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Issue 451 -- Sept 18- 24, 2010
UK Statement In Security Council Debate On Somalia
Statement by Sir Mark Lyall Grant, Ambassador and Permanent Representative of the United Kingdom Mission to the United Nations, at Security Council Debate on Somalia, 16 September 2010
Thank you Mr President. I would like to welcome this morning the Special
Representative of the Secretary General, Mr Augustine Mahiga, for his
first appearance in his new capacity in the Security Council. I would
also like to thank the honorable Foreign Minister of Kenya for his very
heartfelt, thoughtful, and insightful contributions to our discussions
today. And also to thank the Permanent Representative of Somalia for his
contribution to the debate.
The situation in Somalia continues to be of deep concern. There have been a few bright spots, as the Secretary Generalís report spells out. Free and fair presidential election in Somaliland in July led to a peaceful transfer of power from one government to another. But that is hugely overshadowed by some very distressing incidents, including the Kampala bombings, the attack on the Muna Hotel and the attacks by armed opposition groups in Mogadishu during the holy month of Ramadan.
These have been shocking reminders of the impact of instability in Somalia both on the Somali people and on the wider region. The Minister set out very starkly today the immediate threat to Kenya from the instability in Somalia.
We extend our deepest sympathy to the government of Uganda, the transitional federal government and the Somalia people for the tragic losses they have suffered. And I pay particular tribute to Uganda and Burundi for their continuing commitment to AMISOM and the difficult operation they face in Somalia. We condemn any attacks on AMISOM unreservedly, including attacks on the Transitional Federal Government and the Somali people.
It is essential that all parties fully support the Djibouti Peace Progress and join efforts to bring peace to Somalia. There are only 11 months remaining of the transitional period as defined by the Djibouti Agreement. Important transitional tasks still need to be completed. It is impetrative that the Transitional Federal Government and the International Community intensify their efforts towards a more peaceful and stable Somalia.
I would like to make five points this morning, on the UN operation in Somalia, the political situation, peacekeeping, the problem of piracy and the humanitarian situation.
First, we welcome the Secretary-Generalís work to review the UNís operation in Somalia and his efforts to encourage better coordination between the UN agencies. We must have a coherent and integrated UN approach if the UN is to deliver the strong leadership that we all want to see.
We welcome the Secretary-Generalís plans to increase the UN presence in Somalia. We do not underestimate the difficulties. But we need all parts of the UN working in an integrated manner to deliver a single strategy. And we look forward to seeing further details on how this can be achieved.
But, second, greater UN engagement cannot deliver progress without political leadership from the TFG. We urge the TFG to intensify their efforts towards dialogue and reconciliation, and to deliver better governance and reform of the security sector. The constitutional process provides an opportunity for the TFG to reach out to those outside the Djibouti process and give them a stake in Somaliaís future. The TFG must resolve its internal differences, which are deeply damaging. There can be no successful military strategy in a political vacuum.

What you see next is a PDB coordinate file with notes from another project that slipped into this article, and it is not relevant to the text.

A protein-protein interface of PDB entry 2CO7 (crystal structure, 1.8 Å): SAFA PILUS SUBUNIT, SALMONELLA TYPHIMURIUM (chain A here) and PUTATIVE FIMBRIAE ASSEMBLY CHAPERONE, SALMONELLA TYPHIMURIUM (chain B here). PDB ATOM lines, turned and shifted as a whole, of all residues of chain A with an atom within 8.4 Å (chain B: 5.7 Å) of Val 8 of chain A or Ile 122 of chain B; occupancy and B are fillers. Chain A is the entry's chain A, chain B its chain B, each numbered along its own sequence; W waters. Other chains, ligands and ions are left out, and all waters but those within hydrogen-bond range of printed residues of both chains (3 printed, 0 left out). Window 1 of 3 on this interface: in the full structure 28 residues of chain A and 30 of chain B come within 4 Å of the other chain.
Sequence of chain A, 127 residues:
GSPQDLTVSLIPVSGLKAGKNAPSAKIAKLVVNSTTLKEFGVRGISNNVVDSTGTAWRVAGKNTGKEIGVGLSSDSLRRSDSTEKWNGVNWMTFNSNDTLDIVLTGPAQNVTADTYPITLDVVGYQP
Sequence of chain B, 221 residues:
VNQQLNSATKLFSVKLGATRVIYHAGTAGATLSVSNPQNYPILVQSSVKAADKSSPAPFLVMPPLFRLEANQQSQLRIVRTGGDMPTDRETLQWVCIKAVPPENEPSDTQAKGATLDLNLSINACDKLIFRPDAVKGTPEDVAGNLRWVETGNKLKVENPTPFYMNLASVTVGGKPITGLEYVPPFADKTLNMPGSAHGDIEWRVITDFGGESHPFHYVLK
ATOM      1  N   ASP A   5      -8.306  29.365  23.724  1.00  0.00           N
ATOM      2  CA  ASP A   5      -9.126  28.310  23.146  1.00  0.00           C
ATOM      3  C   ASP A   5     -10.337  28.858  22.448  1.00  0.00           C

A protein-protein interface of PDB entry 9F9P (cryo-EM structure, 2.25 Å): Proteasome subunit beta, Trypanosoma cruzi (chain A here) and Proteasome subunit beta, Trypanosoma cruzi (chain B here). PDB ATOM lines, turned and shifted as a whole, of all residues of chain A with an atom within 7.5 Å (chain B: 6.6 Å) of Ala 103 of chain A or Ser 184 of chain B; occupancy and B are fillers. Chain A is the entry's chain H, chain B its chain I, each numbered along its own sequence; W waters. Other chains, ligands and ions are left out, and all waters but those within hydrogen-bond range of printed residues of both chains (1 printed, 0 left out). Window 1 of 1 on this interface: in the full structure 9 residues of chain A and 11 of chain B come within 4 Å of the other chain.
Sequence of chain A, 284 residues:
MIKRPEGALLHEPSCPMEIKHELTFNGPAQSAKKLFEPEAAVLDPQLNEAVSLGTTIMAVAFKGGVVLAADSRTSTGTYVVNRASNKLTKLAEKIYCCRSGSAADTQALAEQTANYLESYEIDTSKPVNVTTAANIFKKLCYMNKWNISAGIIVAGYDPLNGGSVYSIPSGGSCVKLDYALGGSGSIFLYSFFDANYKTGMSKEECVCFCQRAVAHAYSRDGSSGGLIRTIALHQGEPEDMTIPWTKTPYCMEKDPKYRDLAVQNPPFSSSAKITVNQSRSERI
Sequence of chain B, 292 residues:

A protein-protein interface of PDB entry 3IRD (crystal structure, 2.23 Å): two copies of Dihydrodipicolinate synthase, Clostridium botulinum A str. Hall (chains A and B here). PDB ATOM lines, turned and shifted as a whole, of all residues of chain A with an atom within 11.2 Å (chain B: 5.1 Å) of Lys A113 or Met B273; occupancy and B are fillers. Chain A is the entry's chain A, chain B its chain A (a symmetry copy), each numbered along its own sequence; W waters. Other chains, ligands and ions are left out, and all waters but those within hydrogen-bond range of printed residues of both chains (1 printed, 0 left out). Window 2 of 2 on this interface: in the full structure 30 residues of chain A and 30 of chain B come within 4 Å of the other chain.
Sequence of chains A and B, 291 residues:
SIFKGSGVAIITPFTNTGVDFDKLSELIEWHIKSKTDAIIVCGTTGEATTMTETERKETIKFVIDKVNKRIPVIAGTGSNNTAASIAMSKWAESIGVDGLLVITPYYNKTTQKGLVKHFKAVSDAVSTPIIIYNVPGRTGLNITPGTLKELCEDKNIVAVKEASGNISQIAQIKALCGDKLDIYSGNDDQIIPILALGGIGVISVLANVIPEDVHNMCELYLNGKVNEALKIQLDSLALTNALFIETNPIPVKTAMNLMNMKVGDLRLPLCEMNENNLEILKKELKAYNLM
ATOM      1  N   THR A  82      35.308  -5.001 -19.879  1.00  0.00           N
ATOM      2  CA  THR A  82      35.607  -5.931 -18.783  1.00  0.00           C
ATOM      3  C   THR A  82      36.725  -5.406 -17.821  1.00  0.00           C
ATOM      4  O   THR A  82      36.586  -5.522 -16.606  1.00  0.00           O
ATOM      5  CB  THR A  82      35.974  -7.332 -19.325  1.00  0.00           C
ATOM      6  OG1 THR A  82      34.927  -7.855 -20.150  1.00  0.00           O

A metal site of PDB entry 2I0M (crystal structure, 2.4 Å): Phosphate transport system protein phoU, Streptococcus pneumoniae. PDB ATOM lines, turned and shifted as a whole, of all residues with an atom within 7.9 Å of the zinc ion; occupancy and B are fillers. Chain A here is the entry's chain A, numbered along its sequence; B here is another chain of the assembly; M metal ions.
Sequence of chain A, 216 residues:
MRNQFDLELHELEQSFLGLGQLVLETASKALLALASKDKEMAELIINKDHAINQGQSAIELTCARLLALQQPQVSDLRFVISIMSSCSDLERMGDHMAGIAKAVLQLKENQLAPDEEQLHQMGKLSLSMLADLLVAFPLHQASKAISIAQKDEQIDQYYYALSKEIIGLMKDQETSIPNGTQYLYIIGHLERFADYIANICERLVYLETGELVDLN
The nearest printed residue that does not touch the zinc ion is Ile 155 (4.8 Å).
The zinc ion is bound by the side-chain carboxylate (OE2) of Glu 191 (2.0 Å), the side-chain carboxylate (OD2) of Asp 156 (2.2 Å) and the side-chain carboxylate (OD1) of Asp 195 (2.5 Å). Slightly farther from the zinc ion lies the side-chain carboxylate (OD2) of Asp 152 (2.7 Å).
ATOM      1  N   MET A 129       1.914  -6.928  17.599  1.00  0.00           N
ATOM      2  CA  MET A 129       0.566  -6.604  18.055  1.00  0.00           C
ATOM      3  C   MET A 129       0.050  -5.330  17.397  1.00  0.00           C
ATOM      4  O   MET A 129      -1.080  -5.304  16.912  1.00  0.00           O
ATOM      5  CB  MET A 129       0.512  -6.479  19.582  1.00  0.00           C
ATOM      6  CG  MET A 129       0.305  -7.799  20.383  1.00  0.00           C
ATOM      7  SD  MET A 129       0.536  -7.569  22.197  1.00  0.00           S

The actions of spoilers also need to be addressed. Arming, training and supporting armed opposition groups in Somalia, particularly Al Shabaab, has a serious destabilising effect. The AMISOM force commander made this clear when he briefed Council members on Monday this week. The Foreign Minister has reinforced that message to us today. It is also in contravention of UN Security Council Resolutions. We strongly support the SRSG in calling on all parties to abide by their obligations and work to foster peace in Somalia and the wider region. This Council must assume its responsibilities in this respect.
Third, AMISOM continues to play a vital role in providing security. We welcome recent announcements by the AU, IGAD and the region about plans to increase the number of AMISOM troops. We agree with the three briefers this morning that AMISOM and the TFG Security Forces in Somalia need more support.
The UK was pleased to be able to contribute $1.5m to AMISOM earlier this year for radio support, in addition to the $15 million of support we have already given via the Trust Fund. We will continue to look at how we can provide support in the future. It is essential that AMISOM and the TFG receive adequate funding and we look forward to discussing this issue in more detail with the Secretary-General.
Fourth, the international community must also continue its efforts, through the Contact Group, to combat piracy off the coast of Somalia. We look forward to the comprehensive report that will be presented to the Security Council in October on this issue.
Finally, Mr President
The most serious impact of the instability in Somalia is on the Somali people themselves. The humanitarian situation remains deeply worrying and has been compounded by recent fighting and attacks on humanitarian workers and their compounds by armed opposition groups, including Al Shabaab. We hope that the World Food Programme will be able to restore its programmes in South Central Somalia as soon as it is safe to do so.
Now more than ever, the UN must show strong leadership in Somalia, and the international community must do all it can to ensure that the UN has the support it needs. We welcome Mr Mahigaís determination to give that leadership. We look forward to discussing these issues further at next weekís high-level meeting. Thank you.